The Wizard Problem

This isn’t so much about casters being overpowered as it is about Wizards being utterly strange. The Wizard class and how it works is not at all based upon Tolkein lore, despite most other things in Original Edition being this way. Instead, it is based upon a fantasy setting by Jack Vance. Gygax and Arneson took this man’s idea of spellcasting and implemented it into their game system. I don’t particularly have an issue with Vancian Magic, of course. My motivation for writing this page is to create a more traditional spellcaster, one that knows spells, learns spells, and becomes tired when casting spells. But would this spellcaster, which we shall call the Arcanist, fit in with the D&D/Pathfinder casters snugly?

To answer that question, we need to look at our expectations of a traditional fantasy caster. My personal expectations are as follows:

1. The ability to perform simple magical tasks without effort.
2. The ability to perform complex or astounding magical tasks with appropriate effort.
3. No reliance on a spell book.
4. A reason to limit your casting.

Expectation 1 (EX1) seems as though it can be easily filled with our current “cantrips”. Cantrips are exceptionally basic yet interesting spells which can be cast as often as one desires.
EX2 could be met with the material costs of some fancier spells, such as Wish or Reincarnate. These are not common, however, and material components do not capture the feel of fantasy magic as well as I’d like.
EX3 can be found in the Sorcerer. In truth, I love the Sorcerer and believe it to be closer to traditional fantasy magic than the Wizard. However, the Sorcerer still has many features undesirable in our Arcanist.
EX4, it could be argued, is in the limited amount of spell slots a Wizard has. That still leaves any wizard capable of doing incredible things twice or more times a day with no consequence.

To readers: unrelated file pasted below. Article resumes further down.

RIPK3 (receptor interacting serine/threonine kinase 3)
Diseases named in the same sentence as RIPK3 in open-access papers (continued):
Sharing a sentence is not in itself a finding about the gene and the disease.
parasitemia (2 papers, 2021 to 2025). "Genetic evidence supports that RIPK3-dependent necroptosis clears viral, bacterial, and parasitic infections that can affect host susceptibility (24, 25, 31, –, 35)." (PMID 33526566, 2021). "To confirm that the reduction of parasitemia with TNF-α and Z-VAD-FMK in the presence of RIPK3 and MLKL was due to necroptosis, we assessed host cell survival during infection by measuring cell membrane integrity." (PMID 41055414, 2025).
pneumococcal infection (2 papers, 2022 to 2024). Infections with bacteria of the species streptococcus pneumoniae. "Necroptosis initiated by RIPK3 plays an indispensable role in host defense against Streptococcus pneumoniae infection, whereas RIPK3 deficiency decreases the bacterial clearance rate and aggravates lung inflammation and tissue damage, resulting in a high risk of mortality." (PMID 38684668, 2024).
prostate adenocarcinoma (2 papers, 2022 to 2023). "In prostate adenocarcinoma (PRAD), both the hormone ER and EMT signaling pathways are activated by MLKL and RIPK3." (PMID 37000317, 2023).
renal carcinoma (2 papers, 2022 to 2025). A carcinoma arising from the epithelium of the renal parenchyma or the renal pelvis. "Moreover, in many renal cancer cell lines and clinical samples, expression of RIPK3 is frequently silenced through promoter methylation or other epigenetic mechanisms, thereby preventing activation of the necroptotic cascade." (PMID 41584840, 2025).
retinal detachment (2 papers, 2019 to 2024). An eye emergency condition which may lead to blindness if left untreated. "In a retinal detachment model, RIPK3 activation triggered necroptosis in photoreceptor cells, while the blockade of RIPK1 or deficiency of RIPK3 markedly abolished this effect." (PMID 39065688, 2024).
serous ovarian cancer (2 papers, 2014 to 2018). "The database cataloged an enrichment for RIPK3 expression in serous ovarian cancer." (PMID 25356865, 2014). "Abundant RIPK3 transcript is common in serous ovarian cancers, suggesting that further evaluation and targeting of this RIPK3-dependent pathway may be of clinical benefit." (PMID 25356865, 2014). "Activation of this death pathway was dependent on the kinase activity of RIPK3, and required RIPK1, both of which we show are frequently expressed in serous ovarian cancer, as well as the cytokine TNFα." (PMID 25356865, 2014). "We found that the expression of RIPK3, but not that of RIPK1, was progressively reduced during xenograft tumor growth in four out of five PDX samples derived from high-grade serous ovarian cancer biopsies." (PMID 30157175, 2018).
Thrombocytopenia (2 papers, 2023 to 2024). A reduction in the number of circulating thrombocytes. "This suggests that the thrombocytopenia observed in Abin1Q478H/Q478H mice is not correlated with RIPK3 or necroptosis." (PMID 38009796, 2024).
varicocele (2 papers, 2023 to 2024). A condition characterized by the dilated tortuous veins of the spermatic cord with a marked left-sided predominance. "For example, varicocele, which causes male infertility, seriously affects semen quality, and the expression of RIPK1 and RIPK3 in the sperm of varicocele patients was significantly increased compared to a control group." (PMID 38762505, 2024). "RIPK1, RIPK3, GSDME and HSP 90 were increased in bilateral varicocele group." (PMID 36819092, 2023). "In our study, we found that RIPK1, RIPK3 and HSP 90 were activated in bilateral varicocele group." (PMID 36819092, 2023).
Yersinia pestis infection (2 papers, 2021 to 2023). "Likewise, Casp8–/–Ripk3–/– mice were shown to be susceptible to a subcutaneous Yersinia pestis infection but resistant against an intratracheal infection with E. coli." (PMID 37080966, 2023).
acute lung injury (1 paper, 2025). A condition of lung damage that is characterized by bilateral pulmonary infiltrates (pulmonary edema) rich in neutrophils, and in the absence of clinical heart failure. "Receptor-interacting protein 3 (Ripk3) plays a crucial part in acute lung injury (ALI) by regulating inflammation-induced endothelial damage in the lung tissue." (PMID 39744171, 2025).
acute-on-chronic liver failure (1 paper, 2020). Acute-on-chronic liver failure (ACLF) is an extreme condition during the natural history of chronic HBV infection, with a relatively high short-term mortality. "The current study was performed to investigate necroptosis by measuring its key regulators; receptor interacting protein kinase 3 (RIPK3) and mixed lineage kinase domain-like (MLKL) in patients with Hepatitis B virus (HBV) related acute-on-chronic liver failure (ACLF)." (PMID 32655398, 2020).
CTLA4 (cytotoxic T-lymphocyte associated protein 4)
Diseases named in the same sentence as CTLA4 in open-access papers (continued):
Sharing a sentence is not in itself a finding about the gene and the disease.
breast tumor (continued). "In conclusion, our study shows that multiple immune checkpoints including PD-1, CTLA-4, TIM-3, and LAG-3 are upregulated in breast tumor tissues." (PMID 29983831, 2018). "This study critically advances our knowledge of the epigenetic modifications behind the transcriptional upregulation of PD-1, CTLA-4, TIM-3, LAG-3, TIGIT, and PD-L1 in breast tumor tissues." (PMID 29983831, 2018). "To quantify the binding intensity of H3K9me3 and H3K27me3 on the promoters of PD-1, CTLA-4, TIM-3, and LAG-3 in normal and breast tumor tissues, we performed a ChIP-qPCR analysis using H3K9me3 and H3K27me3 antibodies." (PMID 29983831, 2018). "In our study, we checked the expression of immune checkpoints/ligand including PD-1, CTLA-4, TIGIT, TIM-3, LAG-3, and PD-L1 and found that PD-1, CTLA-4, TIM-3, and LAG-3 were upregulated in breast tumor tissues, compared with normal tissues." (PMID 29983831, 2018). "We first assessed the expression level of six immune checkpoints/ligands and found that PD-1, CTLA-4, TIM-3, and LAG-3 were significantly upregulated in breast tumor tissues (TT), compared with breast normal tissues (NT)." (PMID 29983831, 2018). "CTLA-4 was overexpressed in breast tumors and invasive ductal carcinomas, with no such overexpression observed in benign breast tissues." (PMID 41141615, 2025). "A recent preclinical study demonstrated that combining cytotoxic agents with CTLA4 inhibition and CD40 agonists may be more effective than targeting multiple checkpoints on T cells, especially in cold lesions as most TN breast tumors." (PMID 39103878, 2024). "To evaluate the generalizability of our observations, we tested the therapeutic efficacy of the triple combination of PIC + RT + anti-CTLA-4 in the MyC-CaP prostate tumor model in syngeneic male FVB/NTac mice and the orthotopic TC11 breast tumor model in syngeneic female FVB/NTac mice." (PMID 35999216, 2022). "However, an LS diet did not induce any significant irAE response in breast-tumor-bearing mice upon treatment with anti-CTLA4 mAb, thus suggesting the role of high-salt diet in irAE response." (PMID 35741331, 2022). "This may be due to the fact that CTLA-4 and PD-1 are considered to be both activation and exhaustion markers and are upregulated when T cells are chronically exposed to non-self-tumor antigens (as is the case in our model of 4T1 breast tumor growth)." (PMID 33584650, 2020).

Now let us look at how we could meet these Expectations in our own way.
EX1: Cantrips. Spells without cost. Perhaps allow the player to add 1st- and 2nd-level spells as Cantrips at later levels.
EX2: Negative Levels. Performing incredible feats would make the caster weary and fatigued. These levels would go away after an appropriate amount of time (perhaps 1 day to 1 week), but their casting would be weakened for having done such an amazing task. It would encourage a more frugal caster.
EX3: No need to prepare. The Arcanist’s spells would not rejuvinate each day unless he had healed while sleeping.
EX4: While his small spells will be costless and his big spells will be costly, the spells in between will deal nonlethal damage, equivalent to a d4 per spell level. This ability can knock the Arcanist unconscious.

With this in mind, we can build our Arcanist.

Hit Die: d6. Would consider bumping this to d8.
Skills: The basics. All knowledges, spellcraft, some crafts. UMD. 4+Int
BAB: 1/2+
Saves: Good Will.
Proficiencies: Simple Weapons, no armor or shields.

The Arcanist’s class features are as follows will include: Casting damage, Cantrips, an ability that helps to reduce damage, bonus feats.


The Wizard Problem

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